Two nursing science doctoral students honored as Virginia Lee Franklin Fellows
1:02 p.m., Oct. 23, 2012--Two doctoral students in the Nursing Science Program at the University of Delaware, Diane Bradley and Ronald Castaldo, have been named 2012-13 Virginia Lee Franklin Fellows.
In the spirit of Virginia Lee Franklin’s commitment to teaching, the trust provides fellowships to doctoral students whose long-term goals include employment as faculty in a university setting. This award not only perpetuates the development of nursing science but also prepares the next generation of nurse scientists and nurse educators.
National Medal of Science
Veronica Rempusheski, Jeanne K. Buxbaum Chair of Nursing Science and coordinator of the doctorate in Nursing Science Program, said, “The timeliness of this award is crucial to support full-time students attending UD’s program and begin to fill the pending severe shortage of Ph.D.-prepared faculty in academia.”
School of Nursing Director Kathleen Schell said, “We are grateful to the Virginia Lee Franklin Trust for their continued support of nursing students at all levels of education.” Annually, in addition to the Ph.D. fellowship, a Virginia Lee Franklin Honors Award is given to an undergraduate student in the School of Nursing who excels in the care of neurologically compromised patients.
Bradley earned an undergraduate degree from West Virginia University (WVU), majoring in nursing, and two master’s degrees – one from WVU in sport and exercise studies, the other in nursing from Walden University.
Bradley held positions as nursing instructor at Delaware Technical Community College and as adjunct instructor at Wesley College and Towson University. In 2009, she received the National League for Nursing Health Information Technology Scholars Program award.
In her first year of the doctoral program, Bradley is proposing research on depression screening for low- income older adults using computer technology. Her research on the prevalence of depressive symptoms and related factors in older adults will impact recommendations for senior housing facilities. Barbara Harrison, Bradley’s research mentor, noted, “Diane is passionate about her research with older adults and will be an excellent researcher and educator.”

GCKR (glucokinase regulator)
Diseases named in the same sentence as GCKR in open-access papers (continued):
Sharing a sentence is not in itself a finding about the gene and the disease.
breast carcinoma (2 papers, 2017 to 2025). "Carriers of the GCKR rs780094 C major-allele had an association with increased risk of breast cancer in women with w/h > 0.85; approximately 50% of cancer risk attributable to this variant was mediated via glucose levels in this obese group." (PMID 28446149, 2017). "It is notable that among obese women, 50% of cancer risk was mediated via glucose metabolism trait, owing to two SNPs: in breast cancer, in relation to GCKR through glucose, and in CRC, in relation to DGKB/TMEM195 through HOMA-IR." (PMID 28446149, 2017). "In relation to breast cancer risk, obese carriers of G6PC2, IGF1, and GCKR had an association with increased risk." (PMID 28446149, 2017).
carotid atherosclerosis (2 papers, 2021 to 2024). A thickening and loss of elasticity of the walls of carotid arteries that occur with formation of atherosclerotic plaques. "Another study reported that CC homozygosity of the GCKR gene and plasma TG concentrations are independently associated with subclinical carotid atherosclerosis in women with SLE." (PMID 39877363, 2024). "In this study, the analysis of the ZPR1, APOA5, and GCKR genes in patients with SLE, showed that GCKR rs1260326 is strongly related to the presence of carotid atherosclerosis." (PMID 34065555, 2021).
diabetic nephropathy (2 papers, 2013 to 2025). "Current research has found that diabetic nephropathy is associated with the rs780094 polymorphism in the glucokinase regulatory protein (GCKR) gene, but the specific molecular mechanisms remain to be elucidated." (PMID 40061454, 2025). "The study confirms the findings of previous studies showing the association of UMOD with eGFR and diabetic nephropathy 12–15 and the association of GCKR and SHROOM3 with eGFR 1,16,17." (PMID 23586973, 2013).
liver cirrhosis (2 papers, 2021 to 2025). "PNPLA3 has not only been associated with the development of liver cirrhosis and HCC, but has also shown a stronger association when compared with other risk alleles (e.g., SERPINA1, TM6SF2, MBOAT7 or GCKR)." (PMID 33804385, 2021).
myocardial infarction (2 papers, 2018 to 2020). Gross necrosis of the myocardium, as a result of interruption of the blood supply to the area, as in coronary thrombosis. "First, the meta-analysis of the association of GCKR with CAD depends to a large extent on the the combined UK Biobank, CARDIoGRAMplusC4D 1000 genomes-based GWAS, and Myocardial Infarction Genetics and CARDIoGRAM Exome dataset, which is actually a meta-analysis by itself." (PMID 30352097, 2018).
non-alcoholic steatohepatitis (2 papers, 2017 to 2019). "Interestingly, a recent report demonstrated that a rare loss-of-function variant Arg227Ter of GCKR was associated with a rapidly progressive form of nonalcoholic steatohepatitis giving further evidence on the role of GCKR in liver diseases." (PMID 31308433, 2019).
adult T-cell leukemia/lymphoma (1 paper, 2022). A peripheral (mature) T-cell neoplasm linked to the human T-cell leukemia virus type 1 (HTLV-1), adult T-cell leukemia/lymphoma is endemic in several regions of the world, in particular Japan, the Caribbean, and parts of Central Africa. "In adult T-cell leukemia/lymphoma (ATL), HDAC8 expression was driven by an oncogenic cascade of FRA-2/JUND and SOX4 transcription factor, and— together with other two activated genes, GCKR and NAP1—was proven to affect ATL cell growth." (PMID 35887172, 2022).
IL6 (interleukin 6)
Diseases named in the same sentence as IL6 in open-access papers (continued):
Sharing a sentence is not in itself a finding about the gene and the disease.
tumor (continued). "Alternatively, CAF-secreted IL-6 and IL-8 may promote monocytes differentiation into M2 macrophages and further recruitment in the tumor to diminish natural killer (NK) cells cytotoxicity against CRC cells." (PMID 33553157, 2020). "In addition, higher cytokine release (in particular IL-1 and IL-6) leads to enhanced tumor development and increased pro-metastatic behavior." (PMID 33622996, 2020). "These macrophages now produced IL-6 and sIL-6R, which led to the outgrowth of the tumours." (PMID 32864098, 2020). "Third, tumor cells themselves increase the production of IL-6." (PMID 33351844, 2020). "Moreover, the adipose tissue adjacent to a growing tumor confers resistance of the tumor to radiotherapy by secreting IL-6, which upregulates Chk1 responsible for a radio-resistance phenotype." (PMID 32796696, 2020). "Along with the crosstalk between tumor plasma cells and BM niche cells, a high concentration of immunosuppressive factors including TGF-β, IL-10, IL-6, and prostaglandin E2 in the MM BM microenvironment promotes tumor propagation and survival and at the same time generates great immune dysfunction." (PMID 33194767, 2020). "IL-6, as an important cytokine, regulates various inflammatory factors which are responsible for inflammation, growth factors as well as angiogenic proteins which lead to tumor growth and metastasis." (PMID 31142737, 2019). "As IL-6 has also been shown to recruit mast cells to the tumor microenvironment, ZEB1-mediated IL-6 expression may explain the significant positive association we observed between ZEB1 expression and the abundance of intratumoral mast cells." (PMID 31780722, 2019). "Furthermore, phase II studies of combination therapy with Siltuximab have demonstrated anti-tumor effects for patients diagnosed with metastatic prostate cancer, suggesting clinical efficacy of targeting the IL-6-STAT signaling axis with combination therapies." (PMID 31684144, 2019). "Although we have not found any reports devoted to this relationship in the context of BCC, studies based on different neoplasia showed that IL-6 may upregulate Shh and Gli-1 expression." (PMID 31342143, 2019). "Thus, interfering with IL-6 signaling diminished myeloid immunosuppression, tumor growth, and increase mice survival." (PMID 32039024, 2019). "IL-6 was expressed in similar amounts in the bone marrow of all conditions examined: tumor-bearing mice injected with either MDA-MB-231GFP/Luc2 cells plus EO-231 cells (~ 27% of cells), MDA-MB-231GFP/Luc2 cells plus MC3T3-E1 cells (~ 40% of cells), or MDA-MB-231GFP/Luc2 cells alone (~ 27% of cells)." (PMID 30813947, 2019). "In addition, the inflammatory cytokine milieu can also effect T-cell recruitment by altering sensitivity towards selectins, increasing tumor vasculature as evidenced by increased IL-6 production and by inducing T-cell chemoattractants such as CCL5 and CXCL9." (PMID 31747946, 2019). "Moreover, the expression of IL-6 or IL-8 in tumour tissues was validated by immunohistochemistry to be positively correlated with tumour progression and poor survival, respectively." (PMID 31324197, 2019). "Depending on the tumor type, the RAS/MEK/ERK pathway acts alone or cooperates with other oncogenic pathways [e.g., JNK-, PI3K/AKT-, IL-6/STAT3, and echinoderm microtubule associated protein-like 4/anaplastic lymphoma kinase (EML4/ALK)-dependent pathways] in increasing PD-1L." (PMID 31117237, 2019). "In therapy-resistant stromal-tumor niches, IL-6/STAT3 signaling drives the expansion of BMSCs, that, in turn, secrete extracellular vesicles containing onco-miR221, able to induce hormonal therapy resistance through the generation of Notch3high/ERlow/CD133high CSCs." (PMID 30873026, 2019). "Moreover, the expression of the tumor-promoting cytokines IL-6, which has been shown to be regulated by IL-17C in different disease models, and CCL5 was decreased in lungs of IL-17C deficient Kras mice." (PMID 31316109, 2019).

Castaldo, a second-year doctoral student and recent recipient of a fellowship from the American Association of Nurse Anesthetists Foundation, received undergraduate degrees from UD in biological sciences, liberal studies, and nursing. He earned a master’s degree from Columbia University and an MBA from Delaware State University.
Castaldo, also president of the Delaware Association of Nurse Anesthetists, chose to investigate implementing a consensus model of education, licensure, accreditation, and certification for Advanced Practice Registered Nurses (APRNs) in the region. His research will reveal the barriers and benefits of such a model, which will inform future decisions about clinical and policy regional conformity.
“Ron has a clear vision to develop a strong program of research that will impact the practice of APRNs and health policy outcomes across our nation,” said Bethany Hall-Long, adviser and research mentor for Castaldo.
About Virginia Lee Franklin
Virginia Lee Franklin earned a master's degree in nursing from Emory University in 1957 and was assistant professor in the UD School of Nursing (then called the College of Nursing) from 1964 to 1979. To honor her after her death in 1981, her parents, D. Murray and Katherine Franklin, created the Virginia Lee Franklin Memorial Trust.